You’ll notice it as the car will become sluggish and responds poorly to the accelerator pedal. It will seem like the car functions at 50 percent capacity.

While the O2 sensor still partially functions, the car may not go in to limp mode immediately but you’ll notice that the engine isn’t ˝pulling˝ as it normally should.



When talking about bad O2 sensor symptoms, engine stalling occurs less than rough idling or poor acceleration.

If the engine tends to suddenly cut off while idling or when you press the accelerator pedal the sensor may be the problem.

It’s usually accompanied by the check engine light flashing up on the dashboard.

This is one symptom that usually appears in the later stage of the O2 sensor fault.

Once more, like with the check engine light problem, be sure to pinpoint the exact cause of stalling before accusing the O2 sensor.

Best make a good diagnostic as there are various other things that can cause engine stalling.



I’ve had this symptom myself and it mostly appears once you start the car. It’s especially noticeable when the engine is cold.

It’s a smell of ˝raw˝ gasoline coming from the tailpipe, just like if there was an open container of gasoline near the car.

The main reason is a rich air-fuel mixture (in this case more gas than air).



A proper air-fuel mixture combined with a functioning catalytic converter is key for passing an emission test.

Once the test probe is hooked to the exhaust pipe for the emission test, an improper air-fuel mixture (especially a rich one) will give bad, no-pass results.

Maybe a good side of this symptom is that it can be a tell-tale sign of O2 problems to come.

If the results are borderline on a previous emission test you may want to check the O2 sensor although there may be no problems yet.



  • Make sure that the engine combustion is good

This means that the air intake, fuel intake, ignition system, and else should always function with one hundred percent capacity.

If not then a build-up can appear on the sensor (caused by a bad combustion) which can cause the sensor to lose its ability to send a proper signal to the ECU.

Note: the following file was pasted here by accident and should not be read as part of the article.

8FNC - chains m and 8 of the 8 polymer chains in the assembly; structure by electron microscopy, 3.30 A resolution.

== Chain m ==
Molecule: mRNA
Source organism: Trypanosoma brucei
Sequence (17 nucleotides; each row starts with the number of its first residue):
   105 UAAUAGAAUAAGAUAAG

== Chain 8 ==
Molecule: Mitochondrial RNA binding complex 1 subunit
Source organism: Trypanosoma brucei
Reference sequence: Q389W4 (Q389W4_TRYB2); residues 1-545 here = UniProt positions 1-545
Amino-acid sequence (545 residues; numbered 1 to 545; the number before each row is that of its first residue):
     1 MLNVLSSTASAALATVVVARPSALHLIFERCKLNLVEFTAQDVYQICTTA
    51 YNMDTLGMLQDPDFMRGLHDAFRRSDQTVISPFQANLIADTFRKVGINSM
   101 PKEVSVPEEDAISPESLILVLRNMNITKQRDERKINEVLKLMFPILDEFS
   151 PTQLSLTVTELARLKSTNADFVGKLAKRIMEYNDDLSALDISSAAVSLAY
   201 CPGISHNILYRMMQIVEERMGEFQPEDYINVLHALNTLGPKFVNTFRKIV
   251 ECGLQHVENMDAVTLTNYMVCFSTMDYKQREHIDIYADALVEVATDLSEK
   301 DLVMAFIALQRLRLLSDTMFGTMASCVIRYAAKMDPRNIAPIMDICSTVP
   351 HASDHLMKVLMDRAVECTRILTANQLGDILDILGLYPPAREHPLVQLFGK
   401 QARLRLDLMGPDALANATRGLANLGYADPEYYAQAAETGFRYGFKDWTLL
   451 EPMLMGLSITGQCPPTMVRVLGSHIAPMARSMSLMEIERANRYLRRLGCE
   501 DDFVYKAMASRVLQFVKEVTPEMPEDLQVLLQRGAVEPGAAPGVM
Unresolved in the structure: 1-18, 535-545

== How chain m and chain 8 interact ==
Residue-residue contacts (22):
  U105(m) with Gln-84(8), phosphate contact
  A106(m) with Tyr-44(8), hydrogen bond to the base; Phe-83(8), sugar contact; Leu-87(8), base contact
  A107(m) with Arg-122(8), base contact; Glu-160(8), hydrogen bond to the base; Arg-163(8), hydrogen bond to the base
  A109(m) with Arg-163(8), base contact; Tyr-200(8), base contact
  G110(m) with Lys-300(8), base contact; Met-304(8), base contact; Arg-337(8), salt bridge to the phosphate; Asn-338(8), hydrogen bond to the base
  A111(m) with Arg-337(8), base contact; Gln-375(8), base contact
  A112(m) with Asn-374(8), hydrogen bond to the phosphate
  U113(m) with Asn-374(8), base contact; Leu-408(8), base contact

• Don’t use poor quality fuel

This is one of the most common reasons. Using poor quality fuel will both cause improper sensor readings and a build-up of filth on the sensor itself.

  • Don’t use improper fuel

Always use the gasoline type and grade that the car manufacturer recommends.

For instance, using gasoline with the wrong octane value can damage the O2 sensor in the long run.

  • Do the car maintenance on time

Not changing things like the spark plugs, air filter, fuel filter, having cracked air intake hoses, etc. will all cause problems with the air-fuel mixture, combustion, and exhaust gases which can lead to O2 sensor problems.

  • Use fuel additives moderately

Using fuel additives for a prolonged period of time can damage the sensor as some additives seriously influence the air-fuel mixture and thus the exhaust fumes.

Use every fuel additive wisely and as long as the manufacturer recommends. Also, make sure to use the recommended amount per full gas tank.

  • Driving style

Now this one is a highly subjective suggestion and is certainly not obligatory.

Gasoline engines are not very fond of bogging down. You know they like a bit of revving up from know and then. This is simply one of the characteristics of the engine.

If you’re driving style is the sheer opposite of ˝pedal-to-the-metal˝, then give your car a bit of a rev-up from know and then. The highway is the best place to do that.

Bogging down the car will over time increase the possibility of a filth build-up on the O2 sensor.



Bad O2 sensors are one of those car problems that most drivers tend to postpone until more serious problems occur.

These symptoms will rarely cause any immediate damage, but over time, if left unattended, they can cause damage to the engine and other systems mainly through improper air-fuel mixture.

Then there is the matter of irregular engine functioning like stalling, poor acceleration, and else which endangers your safety while driving.

Not to mention the cost of higher fuel consumption and the matter of ecology and environment.

So, the moment any of these bad O2 sensor symptoms appear make a good diagnostic and if you see the sensor is the problem, replace it as soon as possible.

You also have the option of various cleaners for the O2 sensor in forms of sprays or dilutions that clean the carbon and grit build-up on the inner part of the sensor.

What can I say? The cost of a new sensor is pretty high (50 to 100 Euros on average; parts + labor) so it’s worth the try. Just have in mind that nothing can certainly beat a new sensor.

So, once you notice any of these bad O2 sensor symptoms it would be best to react as soon as possible and solve the problem.


Written by: Sibin Spasojevic


Former car technician, life-long car and DIY enthusiast, author for